A Washington Family Weekend

I am in Washington, D.C., this weekend to attend the wedding of a niece, and share the joy of a family whose youngest generation is now doing things like getting married. Like many American families, we are scattered across the churchly plain. My parents and I are Orthodox. I have a brother whose family is Episcopalian (including the niece getting married). I have another brother who is Catholic. Sometimes our discussions are friendly, sometimes we fight like brothers.

But like most families we will look on the joy of a young woman and a young man and pray that their journey will be clear for them and the road to the Kingdom of God not too steep. Mostly we’ll pray that they ever keep to that road.

My earliest journeys to a Church were down a railroad track, holding the hand of an older brother, who led me to the nearby Baptist Church. The same brother later led me to Anglicanism (as a teenager).

I think of the many kindnesses he gave to me and pray that on this day, the good Lord will take his hand and lead him to where he would have him be and make his road one of peace. I ask that of all my family and ask that you kind friends, readers of this little blog, remember Allison and Preston on the day of their marriage.

Fr. Stephen


  1. Fr. Stephen,

    I was hoping to meet you at today’s wedding festivities and was not disappointed – except by the brevity of our conversation, interrupted by the official toasts! Your niece and her new husband are a special couple, and they will continue in the prayers of their fellow parishioners.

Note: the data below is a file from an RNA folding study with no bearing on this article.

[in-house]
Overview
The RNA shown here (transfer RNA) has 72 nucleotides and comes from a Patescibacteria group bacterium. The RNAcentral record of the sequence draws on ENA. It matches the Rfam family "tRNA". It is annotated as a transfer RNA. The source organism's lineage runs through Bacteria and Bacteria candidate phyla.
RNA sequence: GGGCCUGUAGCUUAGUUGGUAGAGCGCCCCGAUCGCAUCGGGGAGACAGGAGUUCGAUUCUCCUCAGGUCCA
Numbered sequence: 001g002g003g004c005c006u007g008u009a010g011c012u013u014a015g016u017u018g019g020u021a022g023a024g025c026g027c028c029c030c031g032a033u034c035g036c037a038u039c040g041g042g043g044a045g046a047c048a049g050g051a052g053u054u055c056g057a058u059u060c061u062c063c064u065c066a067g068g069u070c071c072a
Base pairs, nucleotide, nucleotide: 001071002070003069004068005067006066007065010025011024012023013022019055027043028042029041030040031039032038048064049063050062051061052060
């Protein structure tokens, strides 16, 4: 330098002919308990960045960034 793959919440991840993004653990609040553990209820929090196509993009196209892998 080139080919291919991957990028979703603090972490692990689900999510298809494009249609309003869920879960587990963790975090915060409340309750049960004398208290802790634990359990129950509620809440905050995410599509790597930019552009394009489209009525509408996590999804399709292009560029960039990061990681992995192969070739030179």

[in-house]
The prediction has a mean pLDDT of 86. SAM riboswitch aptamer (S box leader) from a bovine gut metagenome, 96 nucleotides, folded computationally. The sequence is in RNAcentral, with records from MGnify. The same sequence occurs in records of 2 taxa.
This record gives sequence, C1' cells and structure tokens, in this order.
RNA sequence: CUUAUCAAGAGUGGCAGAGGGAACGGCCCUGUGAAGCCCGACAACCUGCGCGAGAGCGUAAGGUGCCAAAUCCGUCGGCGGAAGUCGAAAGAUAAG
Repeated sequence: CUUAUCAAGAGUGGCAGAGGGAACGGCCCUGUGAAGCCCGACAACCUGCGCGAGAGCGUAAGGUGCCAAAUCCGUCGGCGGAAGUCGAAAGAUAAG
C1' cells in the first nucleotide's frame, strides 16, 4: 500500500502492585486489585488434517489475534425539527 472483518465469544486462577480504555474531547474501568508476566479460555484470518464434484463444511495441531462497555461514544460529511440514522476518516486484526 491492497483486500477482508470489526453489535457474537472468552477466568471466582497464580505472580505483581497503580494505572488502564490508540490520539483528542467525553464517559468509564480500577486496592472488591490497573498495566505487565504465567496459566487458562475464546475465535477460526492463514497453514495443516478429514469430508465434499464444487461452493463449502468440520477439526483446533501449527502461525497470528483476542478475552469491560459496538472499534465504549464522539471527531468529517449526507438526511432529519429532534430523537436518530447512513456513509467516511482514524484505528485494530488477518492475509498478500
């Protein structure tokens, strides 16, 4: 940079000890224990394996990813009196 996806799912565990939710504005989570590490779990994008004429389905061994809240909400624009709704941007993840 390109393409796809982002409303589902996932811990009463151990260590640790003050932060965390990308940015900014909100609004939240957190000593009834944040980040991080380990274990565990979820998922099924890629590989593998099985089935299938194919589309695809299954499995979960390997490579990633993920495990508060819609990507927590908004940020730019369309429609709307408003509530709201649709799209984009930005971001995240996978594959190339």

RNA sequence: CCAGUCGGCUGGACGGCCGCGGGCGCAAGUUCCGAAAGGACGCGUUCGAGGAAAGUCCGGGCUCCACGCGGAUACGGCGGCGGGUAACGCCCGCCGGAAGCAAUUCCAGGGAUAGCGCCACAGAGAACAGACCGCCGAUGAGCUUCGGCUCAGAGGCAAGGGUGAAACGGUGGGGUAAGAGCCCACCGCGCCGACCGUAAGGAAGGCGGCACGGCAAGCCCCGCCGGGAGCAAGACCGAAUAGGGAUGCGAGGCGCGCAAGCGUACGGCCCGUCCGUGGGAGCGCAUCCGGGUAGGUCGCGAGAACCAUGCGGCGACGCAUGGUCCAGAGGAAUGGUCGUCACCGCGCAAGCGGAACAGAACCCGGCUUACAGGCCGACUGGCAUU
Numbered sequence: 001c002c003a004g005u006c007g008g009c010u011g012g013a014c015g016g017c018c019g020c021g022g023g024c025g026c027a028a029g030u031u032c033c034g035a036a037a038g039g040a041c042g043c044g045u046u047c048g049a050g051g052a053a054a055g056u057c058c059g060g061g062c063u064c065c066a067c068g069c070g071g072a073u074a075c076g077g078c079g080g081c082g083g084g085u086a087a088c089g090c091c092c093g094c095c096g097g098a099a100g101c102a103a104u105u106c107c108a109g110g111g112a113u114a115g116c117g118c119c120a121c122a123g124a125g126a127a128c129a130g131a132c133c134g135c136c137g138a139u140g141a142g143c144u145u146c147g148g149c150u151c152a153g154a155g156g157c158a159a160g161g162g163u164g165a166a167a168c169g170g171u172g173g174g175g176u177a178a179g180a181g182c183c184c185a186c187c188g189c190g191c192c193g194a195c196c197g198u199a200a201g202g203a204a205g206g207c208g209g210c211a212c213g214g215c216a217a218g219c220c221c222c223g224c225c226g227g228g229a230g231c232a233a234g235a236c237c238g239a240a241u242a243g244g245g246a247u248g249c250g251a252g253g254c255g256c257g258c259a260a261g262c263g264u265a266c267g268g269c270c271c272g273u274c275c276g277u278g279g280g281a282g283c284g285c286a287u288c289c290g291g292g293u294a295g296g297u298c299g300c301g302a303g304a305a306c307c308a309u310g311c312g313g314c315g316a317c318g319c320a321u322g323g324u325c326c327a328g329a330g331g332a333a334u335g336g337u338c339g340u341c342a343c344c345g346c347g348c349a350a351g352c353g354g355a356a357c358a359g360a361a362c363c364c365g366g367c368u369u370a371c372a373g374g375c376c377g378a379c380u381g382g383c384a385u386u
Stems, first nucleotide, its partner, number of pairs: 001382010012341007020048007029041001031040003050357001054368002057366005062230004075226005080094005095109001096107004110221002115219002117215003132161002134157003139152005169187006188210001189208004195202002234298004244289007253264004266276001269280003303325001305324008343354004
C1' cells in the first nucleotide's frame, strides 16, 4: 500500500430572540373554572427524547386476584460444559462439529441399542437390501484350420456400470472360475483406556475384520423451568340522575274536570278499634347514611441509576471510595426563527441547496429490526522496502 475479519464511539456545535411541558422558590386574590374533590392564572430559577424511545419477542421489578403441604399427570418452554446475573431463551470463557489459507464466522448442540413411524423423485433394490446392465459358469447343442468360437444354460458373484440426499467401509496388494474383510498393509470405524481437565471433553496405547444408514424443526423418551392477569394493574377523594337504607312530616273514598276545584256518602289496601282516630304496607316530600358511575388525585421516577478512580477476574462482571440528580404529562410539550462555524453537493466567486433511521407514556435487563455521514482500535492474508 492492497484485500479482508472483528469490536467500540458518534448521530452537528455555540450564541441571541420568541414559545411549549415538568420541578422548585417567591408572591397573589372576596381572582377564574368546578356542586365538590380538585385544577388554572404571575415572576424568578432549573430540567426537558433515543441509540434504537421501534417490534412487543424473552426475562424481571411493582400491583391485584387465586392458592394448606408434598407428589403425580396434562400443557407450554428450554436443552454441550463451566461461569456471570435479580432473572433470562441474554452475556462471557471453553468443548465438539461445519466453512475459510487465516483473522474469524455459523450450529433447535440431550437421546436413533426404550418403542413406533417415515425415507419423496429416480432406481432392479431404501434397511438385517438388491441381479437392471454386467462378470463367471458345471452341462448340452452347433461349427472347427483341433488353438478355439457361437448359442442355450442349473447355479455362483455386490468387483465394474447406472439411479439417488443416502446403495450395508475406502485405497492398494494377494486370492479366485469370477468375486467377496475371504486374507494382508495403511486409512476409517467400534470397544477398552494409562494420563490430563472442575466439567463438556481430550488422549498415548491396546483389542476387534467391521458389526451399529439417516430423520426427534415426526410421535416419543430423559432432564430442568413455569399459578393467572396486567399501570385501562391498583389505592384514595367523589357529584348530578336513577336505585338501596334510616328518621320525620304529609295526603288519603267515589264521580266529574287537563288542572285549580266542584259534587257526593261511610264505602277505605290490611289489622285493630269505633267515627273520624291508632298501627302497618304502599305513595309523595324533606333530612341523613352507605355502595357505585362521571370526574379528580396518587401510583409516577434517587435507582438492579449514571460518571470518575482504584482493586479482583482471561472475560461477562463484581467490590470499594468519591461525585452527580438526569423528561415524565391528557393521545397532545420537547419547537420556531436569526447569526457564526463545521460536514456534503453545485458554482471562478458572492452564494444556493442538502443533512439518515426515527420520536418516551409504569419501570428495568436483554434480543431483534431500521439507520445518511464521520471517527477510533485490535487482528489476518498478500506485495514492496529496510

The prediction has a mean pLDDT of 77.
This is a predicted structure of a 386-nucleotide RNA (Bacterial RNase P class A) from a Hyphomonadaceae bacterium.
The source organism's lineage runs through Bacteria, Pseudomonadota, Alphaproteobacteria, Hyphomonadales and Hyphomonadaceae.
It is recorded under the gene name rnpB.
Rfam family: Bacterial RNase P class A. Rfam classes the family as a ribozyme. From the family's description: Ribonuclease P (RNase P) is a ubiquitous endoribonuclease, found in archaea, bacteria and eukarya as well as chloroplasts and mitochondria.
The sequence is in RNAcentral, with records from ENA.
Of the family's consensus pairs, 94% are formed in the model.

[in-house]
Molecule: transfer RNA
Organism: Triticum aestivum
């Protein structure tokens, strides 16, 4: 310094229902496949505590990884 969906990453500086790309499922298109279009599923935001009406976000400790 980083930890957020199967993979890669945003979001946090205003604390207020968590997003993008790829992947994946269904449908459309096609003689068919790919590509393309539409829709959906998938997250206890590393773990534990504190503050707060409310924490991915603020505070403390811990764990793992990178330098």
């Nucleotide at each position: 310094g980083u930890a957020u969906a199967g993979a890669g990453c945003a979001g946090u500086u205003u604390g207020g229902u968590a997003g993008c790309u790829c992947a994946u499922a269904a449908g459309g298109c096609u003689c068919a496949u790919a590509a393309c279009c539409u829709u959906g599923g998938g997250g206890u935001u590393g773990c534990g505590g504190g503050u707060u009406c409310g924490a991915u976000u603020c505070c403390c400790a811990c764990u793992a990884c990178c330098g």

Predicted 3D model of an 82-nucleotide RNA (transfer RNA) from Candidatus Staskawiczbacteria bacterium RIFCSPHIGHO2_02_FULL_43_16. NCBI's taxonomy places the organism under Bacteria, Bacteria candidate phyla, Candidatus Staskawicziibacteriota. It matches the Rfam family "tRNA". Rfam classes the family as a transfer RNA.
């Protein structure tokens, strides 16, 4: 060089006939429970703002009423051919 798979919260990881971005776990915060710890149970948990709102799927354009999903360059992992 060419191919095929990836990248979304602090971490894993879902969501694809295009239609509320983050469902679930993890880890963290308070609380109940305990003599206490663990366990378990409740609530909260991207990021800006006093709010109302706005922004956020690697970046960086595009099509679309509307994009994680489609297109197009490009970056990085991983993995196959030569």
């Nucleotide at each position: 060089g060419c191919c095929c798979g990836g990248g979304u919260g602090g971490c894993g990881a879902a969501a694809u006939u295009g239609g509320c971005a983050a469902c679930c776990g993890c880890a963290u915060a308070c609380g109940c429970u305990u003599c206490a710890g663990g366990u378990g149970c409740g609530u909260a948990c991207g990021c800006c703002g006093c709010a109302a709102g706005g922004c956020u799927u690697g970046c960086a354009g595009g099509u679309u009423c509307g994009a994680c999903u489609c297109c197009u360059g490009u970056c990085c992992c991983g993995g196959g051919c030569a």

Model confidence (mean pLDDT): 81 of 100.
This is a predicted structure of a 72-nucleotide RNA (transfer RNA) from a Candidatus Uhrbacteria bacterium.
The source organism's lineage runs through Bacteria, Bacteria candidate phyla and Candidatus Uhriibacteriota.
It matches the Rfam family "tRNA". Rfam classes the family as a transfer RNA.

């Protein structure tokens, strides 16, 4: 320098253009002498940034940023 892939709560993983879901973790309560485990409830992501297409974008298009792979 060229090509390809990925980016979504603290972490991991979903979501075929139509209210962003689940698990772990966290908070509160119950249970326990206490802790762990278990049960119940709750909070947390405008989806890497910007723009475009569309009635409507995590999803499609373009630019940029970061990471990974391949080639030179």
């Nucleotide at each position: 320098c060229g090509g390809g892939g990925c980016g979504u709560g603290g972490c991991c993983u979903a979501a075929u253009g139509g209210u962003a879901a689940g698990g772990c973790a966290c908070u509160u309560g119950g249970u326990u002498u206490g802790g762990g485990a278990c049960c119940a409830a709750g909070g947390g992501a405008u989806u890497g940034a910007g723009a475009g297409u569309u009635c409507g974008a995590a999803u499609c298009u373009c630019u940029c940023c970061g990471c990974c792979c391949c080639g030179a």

2. Hi Fr. Stephen,

    So great to finally meet you and your family! I have to say that I was very impressed by Ali and Preston’s wedding ceremony. It made me think about all the conversation about a Particular God, and the elimination of the Holy once “everything” is deemed holy.

    I guess I was struck by the beauty, solemnity, respect and even precision of the service, in contrast to the many 20 -30 minute generic wedding services I’ve been to in the past. Those services, in retrospect, now feel to me as if they may have been just any other day of the week. Sure, everyone was dressed up, but in the end, the services didn’t reflect the real importance of the day. Maybe it’s just me getting used to 2 hour Orthodox liturgies :), but that Anglican high mass made it seem as if every minute of that hour and a half service was important, and a significant start to their marriage. I appreciated that.

    Just my $ .02.

    Hope you had a safe drive back! Thanks again for letting me hang out with you and the fam last night.


  3. Alyssa,

    It was a pleasure meeting you and having you as “part of the family.” I’d like to hear more about the Touchstone group. How often do you meet how to the discussions run, etc., It sounds like an idea that could be of real use here in Tennessee, especially over at the University. May God bless you and your little ones very richly!

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